Student Republicans and Democrat from Tech experienced mixed reactions after the Nov. 6 midterm elections.
Democrats added 30 seats to take control of the House of Representatives while Republicans gained two seats to retain control of the Senate.
Republican senator-elect Marsha Blackburn defeated former Democratic Governor Phil Bredesen to become Tennessee’s first female senator.
Maddison Davis, president of the Tech College Democrats said although she is happy with the Democrats controlling the House, she is disappointed with Bredesen’s loss.
“We’re glad Democrats took the House but I was personally disappointed in Bredesen’s performance,” Davis sad. “We put a lot into his campaign, and I was surprised with how lopsided it was, but that’s part of being a Democrat in Tennessee.”
Blackburn defeated Bredesen by nearly 11 percent of the vote, receiving almost 250,000 more votes. Republican businessman and Governor-elect Bill Lee defeated Democrat and former Nashville Mayor Karl Dean by over 20 percent of the vote.
Tanner Cox, chairman of the Tech College Republicans, said the elections represented success for Republicans.
“As a whole we are very happy,” Cox said. “Of course, there is room for improvement and there are areas that we need to do better in the 2020 elections but being able to gain Senate seats was an accomplishment.”
Cox cited Blackburn and Lee’s lopsided victories as reasons for Republican optimism.
“Blackburn won by over 10 percent, Bill Lee by over 20 percent, and seven out of nine house seats went Republican. That bodes well for the Republican Party in Tennessee,” Cox said.
Davis said she thought a large portion of Bredesen’s loss came as a result of his support of Justice Brett Kavanaugh’s nomination to the U.S. Supreme Court.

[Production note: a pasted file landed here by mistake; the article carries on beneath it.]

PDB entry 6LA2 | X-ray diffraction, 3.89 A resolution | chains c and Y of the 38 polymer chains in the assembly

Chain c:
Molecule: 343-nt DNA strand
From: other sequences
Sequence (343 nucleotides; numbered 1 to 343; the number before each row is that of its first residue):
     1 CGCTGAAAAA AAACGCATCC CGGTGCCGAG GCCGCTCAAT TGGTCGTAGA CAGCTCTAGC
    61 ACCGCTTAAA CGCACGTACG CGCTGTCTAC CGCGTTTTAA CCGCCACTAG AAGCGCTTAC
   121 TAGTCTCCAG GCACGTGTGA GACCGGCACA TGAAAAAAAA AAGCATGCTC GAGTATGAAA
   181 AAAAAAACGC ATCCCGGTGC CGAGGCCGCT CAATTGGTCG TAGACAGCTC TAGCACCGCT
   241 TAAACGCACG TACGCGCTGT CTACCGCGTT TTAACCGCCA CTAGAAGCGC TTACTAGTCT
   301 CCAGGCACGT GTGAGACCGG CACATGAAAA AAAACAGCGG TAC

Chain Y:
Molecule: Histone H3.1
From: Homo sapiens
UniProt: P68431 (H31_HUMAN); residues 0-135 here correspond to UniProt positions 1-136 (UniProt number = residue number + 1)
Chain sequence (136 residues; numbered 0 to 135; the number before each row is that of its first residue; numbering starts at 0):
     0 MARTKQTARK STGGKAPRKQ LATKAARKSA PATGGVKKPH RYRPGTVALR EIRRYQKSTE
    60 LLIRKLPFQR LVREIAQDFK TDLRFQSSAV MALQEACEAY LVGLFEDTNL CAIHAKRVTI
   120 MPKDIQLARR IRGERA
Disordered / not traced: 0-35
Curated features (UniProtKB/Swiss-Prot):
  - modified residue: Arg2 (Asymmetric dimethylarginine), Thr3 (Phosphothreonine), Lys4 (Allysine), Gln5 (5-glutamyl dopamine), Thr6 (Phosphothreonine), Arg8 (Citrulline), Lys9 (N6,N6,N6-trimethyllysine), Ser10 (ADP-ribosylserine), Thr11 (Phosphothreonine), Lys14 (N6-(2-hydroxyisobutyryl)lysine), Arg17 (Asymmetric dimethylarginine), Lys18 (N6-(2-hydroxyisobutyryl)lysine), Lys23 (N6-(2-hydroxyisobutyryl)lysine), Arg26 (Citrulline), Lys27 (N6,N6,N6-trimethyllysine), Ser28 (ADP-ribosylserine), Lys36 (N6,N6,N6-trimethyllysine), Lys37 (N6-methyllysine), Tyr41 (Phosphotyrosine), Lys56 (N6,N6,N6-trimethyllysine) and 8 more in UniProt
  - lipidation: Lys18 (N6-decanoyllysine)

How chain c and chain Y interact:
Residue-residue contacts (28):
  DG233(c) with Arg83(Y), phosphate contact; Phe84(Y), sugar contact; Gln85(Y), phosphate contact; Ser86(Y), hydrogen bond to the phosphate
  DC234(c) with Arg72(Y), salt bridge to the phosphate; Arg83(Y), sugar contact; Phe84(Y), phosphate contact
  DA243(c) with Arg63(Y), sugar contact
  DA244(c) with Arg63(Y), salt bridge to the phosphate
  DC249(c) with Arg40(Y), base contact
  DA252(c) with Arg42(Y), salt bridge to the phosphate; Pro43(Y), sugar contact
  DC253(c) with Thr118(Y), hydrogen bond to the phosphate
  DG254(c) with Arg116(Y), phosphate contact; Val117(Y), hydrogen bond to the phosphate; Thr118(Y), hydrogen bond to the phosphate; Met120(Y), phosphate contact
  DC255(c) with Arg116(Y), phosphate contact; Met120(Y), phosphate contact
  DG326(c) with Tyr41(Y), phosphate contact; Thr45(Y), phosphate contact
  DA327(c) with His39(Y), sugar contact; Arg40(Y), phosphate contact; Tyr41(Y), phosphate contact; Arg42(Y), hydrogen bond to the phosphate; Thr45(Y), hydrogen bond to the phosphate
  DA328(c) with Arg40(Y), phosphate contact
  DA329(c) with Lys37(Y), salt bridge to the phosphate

Talk of a “blue wave” dominated cable news networks entering the election, with some people expecting democrats to capture hundreds of seats across the country. Davis said she did not expect a wave election, instead calling it a “blue splash.”
“I never really expected it to be a blue wave, they are incredibly rare,” Davis said. “People were using that term loosely to describe momentum behind Dems, and I think that happened, but it didn’t equate to electoral wins.”
Cox said although he is “concerned” with the Democratic takeover in the House, he values the Senate victory more.
“I would much rather have the Senate than the House,” Cox said. “It will make accomplishing President Trump’s agenda more difficult, but I think the Democrats and Nancy Pelosi will be forced to negotiate with the president to get some legislation passed.”
The college Democrats meet the first Tuesday of every month in the library. The Republicans meet once a month, and Cox said those interested should check Tech Times for their next meeting date.
The 119th U.S. Congress is scheduled to convene on Jan. 3.